state aids

state aids

part of the competition policy of the EUROPEAN UNION that prohibits Member States granting aid in such a way that it affects trade between Member States. The prohibition strikes at aid which confers an economic advantage on the recipient; it is granted selectively to certain enterprises or products; it may distort competition; it affects trade between Member States. Member States must notify such aid, and it maybe permitted as being in the general interest of the economy without distorting trade.
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The draft new rules on State aids in the agriculture and forestry sectors and in rural areas (block exemption Regulation and Guidelines) have now been put online in all official EU-languages.
the general criteria which will be used by the Commission when assessing State aids notified by Member States).
The objective is also to set the State aids rules needed now that a new Common Agricultural Policy (CAP) was agreed in December 2013, so as to maximize the efficiency of that policy, in particular its rural development pillar.
EU policy as regards State aid aims to guarantee free competition, the efficient distribution of resources and the unity of the European market while still respecting its international commitments.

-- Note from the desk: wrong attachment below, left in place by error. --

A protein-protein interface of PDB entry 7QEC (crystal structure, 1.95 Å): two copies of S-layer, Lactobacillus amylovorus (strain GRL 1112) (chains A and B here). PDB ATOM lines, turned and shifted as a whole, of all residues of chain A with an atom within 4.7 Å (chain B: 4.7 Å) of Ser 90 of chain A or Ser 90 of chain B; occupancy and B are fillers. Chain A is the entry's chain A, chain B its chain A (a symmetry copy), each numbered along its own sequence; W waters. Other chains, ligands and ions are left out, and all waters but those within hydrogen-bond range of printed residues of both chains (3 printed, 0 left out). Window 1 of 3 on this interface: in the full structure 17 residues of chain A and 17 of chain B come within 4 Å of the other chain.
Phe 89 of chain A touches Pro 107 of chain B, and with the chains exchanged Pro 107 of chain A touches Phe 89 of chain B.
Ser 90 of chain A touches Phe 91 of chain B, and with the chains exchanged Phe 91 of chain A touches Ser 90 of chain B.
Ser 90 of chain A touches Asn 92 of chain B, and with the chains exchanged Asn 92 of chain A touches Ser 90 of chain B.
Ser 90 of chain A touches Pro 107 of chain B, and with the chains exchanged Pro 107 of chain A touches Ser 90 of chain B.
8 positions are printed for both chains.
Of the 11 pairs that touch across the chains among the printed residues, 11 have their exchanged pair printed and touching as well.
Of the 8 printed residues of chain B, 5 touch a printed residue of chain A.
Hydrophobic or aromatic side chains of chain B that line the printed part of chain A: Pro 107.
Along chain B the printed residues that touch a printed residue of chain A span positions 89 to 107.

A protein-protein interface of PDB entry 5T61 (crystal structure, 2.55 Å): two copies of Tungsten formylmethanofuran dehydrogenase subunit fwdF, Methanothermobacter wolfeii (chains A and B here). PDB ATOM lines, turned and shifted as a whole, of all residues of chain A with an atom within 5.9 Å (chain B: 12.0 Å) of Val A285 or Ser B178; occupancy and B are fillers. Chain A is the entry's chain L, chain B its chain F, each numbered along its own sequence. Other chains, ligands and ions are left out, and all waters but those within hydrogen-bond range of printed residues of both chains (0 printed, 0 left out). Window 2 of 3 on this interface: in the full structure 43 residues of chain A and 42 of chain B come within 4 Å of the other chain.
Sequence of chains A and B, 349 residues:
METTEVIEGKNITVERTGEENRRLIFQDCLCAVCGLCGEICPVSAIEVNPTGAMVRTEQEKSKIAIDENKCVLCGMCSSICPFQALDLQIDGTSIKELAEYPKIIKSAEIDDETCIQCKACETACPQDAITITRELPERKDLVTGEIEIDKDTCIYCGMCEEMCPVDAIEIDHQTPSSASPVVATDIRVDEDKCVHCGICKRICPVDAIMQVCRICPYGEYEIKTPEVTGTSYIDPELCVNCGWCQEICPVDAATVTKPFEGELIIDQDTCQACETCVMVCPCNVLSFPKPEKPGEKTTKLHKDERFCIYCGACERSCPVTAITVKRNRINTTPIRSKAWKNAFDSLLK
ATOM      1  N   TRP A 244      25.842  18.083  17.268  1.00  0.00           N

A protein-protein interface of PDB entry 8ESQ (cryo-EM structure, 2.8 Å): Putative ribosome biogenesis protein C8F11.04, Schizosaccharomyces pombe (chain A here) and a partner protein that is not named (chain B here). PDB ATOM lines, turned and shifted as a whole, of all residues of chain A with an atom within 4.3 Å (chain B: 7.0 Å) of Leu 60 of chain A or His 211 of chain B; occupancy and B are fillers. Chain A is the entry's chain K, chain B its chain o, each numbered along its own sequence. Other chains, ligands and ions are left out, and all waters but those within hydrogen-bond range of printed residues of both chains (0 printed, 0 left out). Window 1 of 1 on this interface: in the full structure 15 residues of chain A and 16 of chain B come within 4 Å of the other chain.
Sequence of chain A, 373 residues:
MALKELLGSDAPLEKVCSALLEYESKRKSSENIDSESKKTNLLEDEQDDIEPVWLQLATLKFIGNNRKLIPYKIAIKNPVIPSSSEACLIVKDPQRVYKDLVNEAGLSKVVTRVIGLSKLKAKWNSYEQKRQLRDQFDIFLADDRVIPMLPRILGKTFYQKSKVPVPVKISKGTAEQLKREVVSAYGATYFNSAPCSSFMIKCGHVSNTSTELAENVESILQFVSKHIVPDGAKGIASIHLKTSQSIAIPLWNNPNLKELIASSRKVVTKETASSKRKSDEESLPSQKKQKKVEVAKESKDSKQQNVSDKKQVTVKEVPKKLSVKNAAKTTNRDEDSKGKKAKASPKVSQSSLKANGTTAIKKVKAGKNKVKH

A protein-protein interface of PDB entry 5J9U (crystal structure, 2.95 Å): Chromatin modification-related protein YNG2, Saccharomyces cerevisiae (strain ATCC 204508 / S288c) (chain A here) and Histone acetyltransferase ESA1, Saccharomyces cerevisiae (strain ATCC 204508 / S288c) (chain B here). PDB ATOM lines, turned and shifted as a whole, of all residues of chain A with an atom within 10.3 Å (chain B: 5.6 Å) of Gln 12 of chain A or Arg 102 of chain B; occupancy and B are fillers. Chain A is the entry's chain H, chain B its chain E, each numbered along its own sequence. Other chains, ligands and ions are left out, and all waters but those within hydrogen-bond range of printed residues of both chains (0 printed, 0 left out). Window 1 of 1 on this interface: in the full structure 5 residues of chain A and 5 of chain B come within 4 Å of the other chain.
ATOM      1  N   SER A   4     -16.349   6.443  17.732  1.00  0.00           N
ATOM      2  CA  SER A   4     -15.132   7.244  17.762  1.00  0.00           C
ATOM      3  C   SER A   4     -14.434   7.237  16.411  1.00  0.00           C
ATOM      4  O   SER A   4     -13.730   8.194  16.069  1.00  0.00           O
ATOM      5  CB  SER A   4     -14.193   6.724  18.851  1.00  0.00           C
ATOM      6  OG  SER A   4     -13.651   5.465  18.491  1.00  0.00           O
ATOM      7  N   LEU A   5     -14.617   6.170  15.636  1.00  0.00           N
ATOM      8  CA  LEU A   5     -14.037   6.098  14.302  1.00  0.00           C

Companies considering expansion in the EC should be aware that investment and restructuring deals that take advantage of specific state aids may be in for active scrutiny by the Commission, depending on their size and significance.
Given these precautions, it still makes sense to include state aids in the overall consideration of a proposed investment in the EC.
According to the "Second Survey on State Aids in the European Community," the EC as a whole spent ecu 82 billion (US $107 billion) on state aids in 1987 to 1988.
The "Second Survey" also analyzes state aids by their primary objectives.
The survey also points out that the number of state aids which the Commission considers incompatible with EU laws remained level in 1998 and 1999 at 8% of all cases considered, in 1997 this had only been 2%.
The Lisbon European Council has asked for a reduction of the general level of State Aids and a shifting of the emphasis from supporting individual companies or sectors towards tackling horizontal objectives of Community interest, such as employment, regional development, environment and training or research.
At issue are state AIDS Drug Assistance Programs, or ADAPs, that buy medicine for uninsured HIV-infected people who don't qualify for Medicaid because they're not quite poor enough or sick enough.
Particular attention will be paid to energy liberalisation, and how to deal with state aids that have been granted by the candidate countries before accession, but may have effects beyond the day of accession.

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